The Rise, Fall, and Transformation of Traditional Journalism

Published on June 3, 2021

Change is inevitable in every profession. And for journalism, that change is pretty rapid. With the swift rise in social media sites and technology as a whole, the nature of the industry has been remarkably transformed. 

As technology keeps pushing ahead, so does the evolution of the industry. However, this change does come with pros and cons. 

The Switch From Traditional Journalism

Corporate journalism has indeed taken a huge turn from what it used to be, to what it currently is— all thanks to social media, the internet, and technology at large. 

In today’s digital age, most people have turned to their computers and web devices as the primary way to obtain, and even disseminate news from all over the world. This has led to a huge downturn in the sales of newspapers —hereby making print journalism gradually cast aside. 

Although, Canadian-born journalist and serial-entrepreneur — Michael Peres, says it’s not surprising that people turn to social media. “For the longest time, the tools required to broadcast information were exclusive, giving specific entities control over the general narrative. However, with the evolution of social media, this monopoly over information has been shattered creating a more competitive space for truth”, he says.

Michael Peres, founder of Israel Now News and Peres Daily.

Journalism and the Evolution of Media 

The effect of social media on journalism is astutely seen in the way news is gathered and distributed to the public. Also, journalism now has a level of engagement to it. And gradually, journalism is becoming normalized with social media, as some journalists now use social media platforms to publish their work. 

Broadcast media has taken a turn from conventional television, radio, newspapers, and magazines, to more social media platforms.

The list of social media platforms seems to be inexhaustible as technology keeps advancing rapidly. Such that, some news industries may find it hard to keep up. With traditional journalism, news organizations only had to churn out information, and the audience would consume it by reading or looking at it. But today, the audience can choose the kind of news they read, where, and even how they read it.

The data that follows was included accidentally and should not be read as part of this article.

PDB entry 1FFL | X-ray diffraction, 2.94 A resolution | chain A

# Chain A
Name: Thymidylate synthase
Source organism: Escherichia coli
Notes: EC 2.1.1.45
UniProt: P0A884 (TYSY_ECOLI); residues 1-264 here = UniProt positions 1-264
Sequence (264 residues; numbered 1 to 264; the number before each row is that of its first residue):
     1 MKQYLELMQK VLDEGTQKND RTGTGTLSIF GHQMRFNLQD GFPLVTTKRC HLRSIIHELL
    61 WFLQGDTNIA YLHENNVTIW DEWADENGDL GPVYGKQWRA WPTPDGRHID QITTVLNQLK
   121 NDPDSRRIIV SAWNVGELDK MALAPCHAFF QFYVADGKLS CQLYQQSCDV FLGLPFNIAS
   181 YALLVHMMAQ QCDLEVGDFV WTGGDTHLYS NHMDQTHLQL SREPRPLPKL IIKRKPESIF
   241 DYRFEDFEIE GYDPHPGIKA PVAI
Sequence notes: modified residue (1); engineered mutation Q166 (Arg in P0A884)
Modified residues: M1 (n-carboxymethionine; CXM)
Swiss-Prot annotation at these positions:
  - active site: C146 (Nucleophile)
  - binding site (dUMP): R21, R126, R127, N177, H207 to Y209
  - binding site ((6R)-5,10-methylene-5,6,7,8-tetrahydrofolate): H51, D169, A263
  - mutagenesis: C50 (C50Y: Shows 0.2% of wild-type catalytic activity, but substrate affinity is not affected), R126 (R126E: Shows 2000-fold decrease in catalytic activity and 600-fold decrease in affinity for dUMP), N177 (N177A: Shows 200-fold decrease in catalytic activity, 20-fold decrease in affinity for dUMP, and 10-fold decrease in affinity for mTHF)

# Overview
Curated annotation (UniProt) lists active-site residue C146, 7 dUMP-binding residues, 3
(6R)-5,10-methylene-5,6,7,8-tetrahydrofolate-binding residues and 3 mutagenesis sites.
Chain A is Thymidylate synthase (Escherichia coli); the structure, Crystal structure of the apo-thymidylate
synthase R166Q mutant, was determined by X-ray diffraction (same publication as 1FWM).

An example is seen in the way YouTube is setting a pacesetter.

YouTube — A New Kind of Visual Journalism

Youtube, a very influential media platform, is starting to gain more ground than TV and Radio stations. A sort of symbiotic relationship has indeed emerged between news organizations and their audience— by creating a medium for information, engagement, and dialogue. 

“YouTube is a prime example of a medium that allows independent entities and individuals with little funding to pose a strong competitive threat to the giants who currently dominate the market”— says Mikey Peres, the founder of Israel Now News and Peres Daily

The YouTube platform has over a billion users worldwide, which is a demographic that is more than any radio, television, or newspaper organization could ever think of. Hence, some news organizations have decided to adopt this medium as a channel of information.

An example is Kyle Kulinski’s news channel— Secular Talk.

Although, a factor that often comes to play here is the issue of attribution. Some news organizations post news content that was initially captured by eyewitnesses, without giving proper attribution to them.

The Shortcomings of Today’s Journalism

Today, news organizations are diving into the world of social media, and making use of its potential to gather and distribute news, and also to engage the audience at large. Journalistic content is created and used via different platforms, with the internet playing a huge role amidst it all. However, this shift does come with several pitfalls.

‘Opinionated’ content instead of journalistic content

The domination of several social media platforms has allowed for any kind of content to be put out there. Most times, news reporting is not as objective as it should be, but highly subjective. This nullifies ideal journalism, which is meant to be truthful and void of any kind of bias.